Other naval elements of the war in East Africa appear in Percy Westerman’s (1876-1959) Rounding up the Raider and Wilbur Smith’s Shout at the Devil which both offer fictionalized accounts of efforts to sink the German cruiser Konigsberg after it became trapped in the Rufiji delta. In Westerman’s retelling, a trio of British officers are taken prisoner by the German raider Pelikan which then takes refuge in the fictional Mahoro river where it becomes trapped by blockading British ships. Smith’s novel offers a different spin, centering on the feud between ivory poachers and the increasingly violent German campaign to stop them. As the war breaks out, the poachers begin spying on and raiding German forces while hatching a plan to sink the fictional German cruiser Blücher - a stand in for the real Königsberg - using explosives.
The land campaign in East Africa has received an even greater amount of literary attention. Several early novels like Gertrude Page’s (1872-1922) Follow After and Far from the Limelight, Owen Letcher’s (1884-1943) Cohort of the Tropics, and Balder Olden’s (1882-1949) On Virgin Soil examine the war’s impact on settler societies, their anxiety about being sucked into the war, labor shortages caused by conscription, colonial rivalries between South Africans and Rhodesians, and tensions among and between different echelons of colonial society. These early novels rarely take the conflict in East Africa seriously and tend instead to be adventure stories in which the local landscape and people serve as little more than window dressing. Worse, there are scant references to the very real suffering caused by the war to civilians and combatants alike due to shortages and labor requisitions. Instead, these novels highlight the long periods of waiting endured by troops in Africa, their boredom, marches through the bush, and problems with insects and vegetation. When combat does come up, even in works by veterans like P. C. Wren (1875-1941), Francis Brett Young (1884-1954), Balder Olden or Josef Viera (1890-1970), the events described are usually invented minor skirmishes with little impact on the overall war effort. While death and injuries occur, the violence described is muted and relatively bloodless. Other novels in this vein, including Westermann’s Wilhelmshurst of the Frontier Force and Herbert Strang’s Tom Willoughby’s Scouts, take the form of young adult adventure stories which quickly descend into caricature. Strang and Westerman depict the Germans as overly militaristic, cunning and cruel, thinking nothing of mass reprisals against Africans for minor mistakes, while the derring-do of British characters personifies their heroism, fair play and resilience.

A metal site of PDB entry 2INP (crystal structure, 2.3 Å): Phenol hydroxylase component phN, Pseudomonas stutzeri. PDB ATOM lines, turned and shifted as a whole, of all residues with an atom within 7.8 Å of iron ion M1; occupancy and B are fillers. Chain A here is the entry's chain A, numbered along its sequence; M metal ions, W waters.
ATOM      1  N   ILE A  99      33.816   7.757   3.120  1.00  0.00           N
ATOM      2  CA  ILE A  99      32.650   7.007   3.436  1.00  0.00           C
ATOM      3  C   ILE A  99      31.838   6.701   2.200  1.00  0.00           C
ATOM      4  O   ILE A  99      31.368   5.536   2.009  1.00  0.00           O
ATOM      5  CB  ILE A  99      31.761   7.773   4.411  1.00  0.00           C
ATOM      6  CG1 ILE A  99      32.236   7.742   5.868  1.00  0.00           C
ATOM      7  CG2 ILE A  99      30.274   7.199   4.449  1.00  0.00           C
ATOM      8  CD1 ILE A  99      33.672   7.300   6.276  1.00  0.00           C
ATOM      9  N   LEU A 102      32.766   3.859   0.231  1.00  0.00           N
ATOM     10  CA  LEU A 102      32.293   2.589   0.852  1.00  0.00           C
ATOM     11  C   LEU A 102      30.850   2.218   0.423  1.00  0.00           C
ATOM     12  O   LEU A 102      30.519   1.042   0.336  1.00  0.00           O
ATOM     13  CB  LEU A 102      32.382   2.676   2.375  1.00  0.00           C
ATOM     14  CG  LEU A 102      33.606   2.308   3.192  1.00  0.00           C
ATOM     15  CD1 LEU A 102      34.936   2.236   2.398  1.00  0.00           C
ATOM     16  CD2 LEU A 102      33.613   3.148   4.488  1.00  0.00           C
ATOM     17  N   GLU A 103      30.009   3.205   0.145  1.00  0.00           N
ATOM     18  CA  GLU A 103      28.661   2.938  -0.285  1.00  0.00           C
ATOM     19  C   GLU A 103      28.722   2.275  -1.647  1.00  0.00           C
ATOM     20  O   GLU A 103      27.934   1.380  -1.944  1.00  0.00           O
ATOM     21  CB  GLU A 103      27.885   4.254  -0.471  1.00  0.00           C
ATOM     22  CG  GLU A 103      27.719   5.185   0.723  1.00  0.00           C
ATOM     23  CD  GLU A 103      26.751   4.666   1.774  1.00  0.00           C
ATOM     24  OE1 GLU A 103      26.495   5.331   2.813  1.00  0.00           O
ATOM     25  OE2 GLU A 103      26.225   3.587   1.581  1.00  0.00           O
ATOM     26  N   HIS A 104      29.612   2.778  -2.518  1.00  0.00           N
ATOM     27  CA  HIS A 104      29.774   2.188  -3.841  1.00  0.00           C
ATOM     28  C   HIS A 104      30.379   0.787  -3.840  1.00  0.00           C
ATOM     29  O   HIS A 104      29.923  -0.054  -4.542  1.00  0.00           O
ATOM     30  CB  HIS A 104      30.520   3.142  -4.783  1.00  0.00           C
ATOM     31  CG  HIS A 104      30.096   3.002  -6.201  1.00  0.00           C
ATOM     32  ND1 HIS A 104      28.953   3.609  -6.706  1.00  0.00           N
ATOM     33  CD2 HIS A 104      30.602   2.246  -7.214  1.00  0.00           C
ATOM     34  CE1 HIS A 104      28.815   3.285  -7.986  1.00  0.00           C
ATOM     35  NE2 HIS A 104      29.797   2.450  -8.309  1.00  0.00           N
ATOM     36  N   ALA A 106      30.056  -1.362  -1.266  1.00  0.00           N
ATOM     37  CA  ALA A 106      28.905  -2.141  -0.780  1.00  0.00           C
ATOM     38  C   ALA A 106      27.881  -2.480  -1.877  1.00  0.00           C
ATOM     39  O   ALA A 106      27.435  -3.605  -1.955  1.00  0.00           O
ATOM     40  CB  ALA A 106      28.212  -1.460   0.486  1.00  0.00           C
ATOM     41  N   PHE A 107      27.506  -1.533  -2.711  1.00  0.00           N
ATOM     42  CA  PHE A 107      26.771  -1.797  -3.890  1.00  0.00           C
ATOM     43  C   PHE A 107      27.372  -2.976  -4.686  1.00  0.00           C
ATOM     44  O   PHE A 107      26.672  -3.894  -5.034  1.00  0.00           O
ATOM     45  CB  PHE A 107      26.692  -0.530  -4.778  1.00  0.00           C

Modern novels like David Bee’s Our Fatal Shadow, William Stevenson’s (1924-2013) Ghosts of Africa, William Boyd’s An Ice Cream War and Hamilton Wende’s The King’s Shilling tend to weave their plot lines around historical events and include some actual historical figures as characters. They also include more accurate depictions of real battles and the violence of war in east Africa. While Stevenson makes use of artistic license by adding American characters and altering parts of the historical record, such as marrying off Von Lettow-Vorbeck in the midst of his guerilla campaign against the British, he correctly depicts the conscription of German civilians, tensions between military and civilian authorities, German dreams of Mittel Afrika, the failed British invasion at Tanga, the entrapment of the Konigsberg in the Rufiji delta, the rapacious demand of colonial armies for porters, and the LZ-59 zeppelin mission to resupply German forces in the field. Wende’s novel touches on these same events with the same degree of accuracy and uses them as background for the central storyline of his novel which concerns failed efforts by British, African and Indian troops to hunt down a group of deserters who fled into the bush. Similarly, Boyd places his characters in the midst of these same events as he explores their various motives for taking part in the East African campaign.